Objects from the Handler classes are repsonsible for sending your logging message to the right destination. You can find a list of different types of available handlers here. Objects from Formatter classes configure the structure and format of your log messages.

Some logging scenarios
  1. Logging messages to file using FileHandler method

    # logging_guide.py
    
    import logging
    
    log_format = '%(asctime)s - %(name)s - %(levelname)s - %(message)s'
    logger = logging.getLogger(__name__)
    
    # To override the default severity of logging
    logger.setLevel('DEBUG')
    
    # Use FileHandler() to log to a file
    file_handler = logging.FileHandler("mylogs.log")
    formatter = logging.Formatter(log_format)
    file_handler.setFormatter(formatter)
    
    # Don't forget to add the file handler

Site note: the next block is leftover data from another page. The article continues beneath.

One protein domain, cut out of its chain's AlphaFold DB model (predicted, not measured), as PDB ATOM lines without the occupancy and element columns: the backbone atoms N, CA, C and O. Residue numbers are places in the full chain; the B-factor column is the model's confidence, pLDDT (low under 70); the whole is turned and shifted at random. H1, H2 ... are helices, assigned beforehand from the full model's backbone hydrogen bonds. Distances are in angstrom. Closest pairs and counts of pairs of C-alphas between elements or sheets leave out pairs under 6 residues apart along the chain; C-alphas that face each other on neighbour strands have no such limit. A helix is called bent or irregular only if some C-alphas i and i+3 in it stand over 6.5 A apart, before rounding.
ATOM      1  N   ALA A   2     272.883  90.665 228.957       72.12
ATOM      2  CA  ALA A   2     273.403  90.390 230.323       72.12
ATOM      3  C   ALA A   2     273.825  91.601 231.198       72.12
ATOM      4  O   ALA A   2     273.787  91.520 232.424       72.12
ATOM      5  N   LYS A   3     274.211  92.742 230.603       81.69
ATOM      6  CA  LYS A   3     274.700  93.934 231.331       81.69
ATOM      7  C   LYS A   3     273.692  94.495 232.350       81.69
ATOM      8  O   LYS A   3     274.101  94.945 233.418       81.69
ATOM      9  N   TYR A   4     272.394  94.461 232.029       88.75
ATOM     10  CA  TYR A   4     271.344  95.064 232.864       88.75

logger.addHandler(file_handler)
    logger.info("I am a separate Logger")

    Now you will se a log in mylogs.log like this.

    2019-06-05 17:43:07,889 - __main__ - INFO - I am a separate Logger
  2. Logging messages to the console using StreamHandler method

    # logging_guide.py
    
    import logging
    
    log_format = '%(asctime)s - %(name)s - %(levelname)s - %(message)s'
    logger = logging.getLogger(__name__)
    
    # To override the default severity of logging
    logger.setLevel('DEBUG')
    
    # Use FileHandler() to log to a file
    file_handler = logging.StreamHandler()
    formatter = logging.Formatter(log_format)
    file_handler.setFormatter(formatter)
    
    # Don't forget to add the file handler
    logger.addHandler(file_handler)
    logger.info("I am a separate Logger")

    Now you will see your log message being printed to the console.

Advantages of configuring a Main Logger

There is a huge advantage to configuring a Main Logger instead of using the Root Logger. Let us see that through an example. Let’s go back to our old example of project.py and helper.py. However this time, instead of using the basicConfig() method, we will configure main loggers for both the files. This time also, we want to log the message from project.py to a file and the message from helper.py to the console.